Ebola vaccine–induced protection in nonhuman primates correlates with antibody specificity and Fc-mediated effects

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Science Translational Medicine  14 Jul 2021:
Vol. 13, Issue 602, eabg6128
DOI: 10.1126/scitranslmed.abg6128

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Correlates of protection

Vaccines against Ebola virus (EBOV) are difficult to test in humans due to the sporadic nature of EBOV outbreaks, so understanding correlates of protection in preclinical models is necessary. To this end, Meyer et al. tested five candidate mucosal EBOV vaccines in cynomolgus macaques and showed that, despite sharing the EBOV glycoprotein as an antigen, they varied in their ability to protect animals from the EBOV challenge. The authors interrogated correlates of protection and found that functional qualities of the antibody response, such as Fc-mediated effects, were associated with protection. In contrast, neutralizing antibody titers did not correlate with survival. Thus, looking beyond the presence of neutralizing antibodies may be necessary to understand the protective effect of EBOV vaccines.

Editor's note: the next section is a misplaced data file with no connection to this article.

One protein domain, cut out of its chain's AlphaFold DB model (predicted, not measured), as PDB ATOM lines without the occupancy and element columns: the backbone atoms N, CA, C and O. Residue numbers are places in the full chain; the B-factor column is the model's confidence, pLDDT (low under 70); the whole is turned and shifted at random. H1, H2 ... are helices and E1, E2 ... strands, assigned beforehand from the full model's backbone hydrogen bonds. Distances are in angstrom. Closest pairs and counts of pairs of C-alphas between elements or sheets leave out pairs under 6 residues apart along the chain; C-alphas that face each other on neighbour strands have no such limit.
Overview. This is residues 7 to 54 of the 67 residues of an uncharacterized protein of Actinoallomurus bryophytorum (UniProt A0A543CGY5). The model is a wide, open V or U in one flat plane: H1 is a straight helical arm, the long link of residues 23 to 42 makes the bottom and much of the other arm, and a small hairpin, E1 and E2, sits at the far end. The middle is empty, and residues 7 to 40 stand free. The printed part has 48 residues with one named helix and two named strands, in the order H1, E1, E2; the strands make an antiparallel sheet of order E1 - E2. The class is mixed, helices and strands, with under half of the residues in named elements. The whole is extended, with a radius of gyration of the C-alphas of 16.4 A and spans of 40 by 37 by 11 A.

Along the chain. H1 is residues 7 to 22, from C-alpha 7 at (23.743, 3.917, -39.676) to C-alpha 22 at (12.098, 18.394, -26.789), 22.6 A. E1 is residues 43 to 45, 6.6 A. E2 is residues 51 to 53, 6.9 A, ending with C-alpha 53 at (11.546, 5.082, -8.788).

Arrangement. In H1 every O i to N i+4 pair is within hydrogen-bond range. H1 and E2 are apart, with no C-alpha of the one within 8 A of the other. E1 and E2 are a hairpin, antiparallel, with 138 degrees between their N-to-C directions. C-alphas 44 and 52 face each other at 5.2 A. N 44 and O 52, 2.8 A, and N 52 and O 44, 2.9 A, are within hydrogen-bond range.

Although substantial progress has been made with Ebola virus (EBOV) vaccine measures, the immune correlates of vaccine-mediated protection remain uncertain. Here, five mucosal vaccine vectors based on human and avian paramyxoviruses provided nonhuman primates with varying degrees of protection, despite expressing the same EBOV glycoprotein (GP) immunogen. Each vaccine produced antibody responses that differed in Fc-mediated functions and isotype composition, as well as in magnitude and coverage toward GP and its conformational and linear epitopes. Differences in the degree of protection and comprehensive characterization of the response afforded the opportunity to identify which features and functions were elevated in survivors and could therefore serve as vaccine correlates of protection. Pairwise network correlation analysis of 139 immune- and vaccine-related parameters was performed to demonstrate relationships with survival. Total GP-specific antibodies, as measured by biolayer interferometry, but not neutralizing IgG or IgA titers, correlated with survival. Fc-mediated functions and the amount of receptor binding domain antibodies were associated with improved survival outcomes, alluding to the protective mechanisms of these vaccines. Therefore, functional qualities of the antibody response, particularly Fc-mediated effects and GP specificity, rather than simply magnitude of the response, appear central to vaccine-induced protection against EBOV. The heterogeneity of the response profile between the vaccines indicates that each vaccine likely exhibits its own protective signature and the requirements for an efficacious EBOV vaccine are complex.

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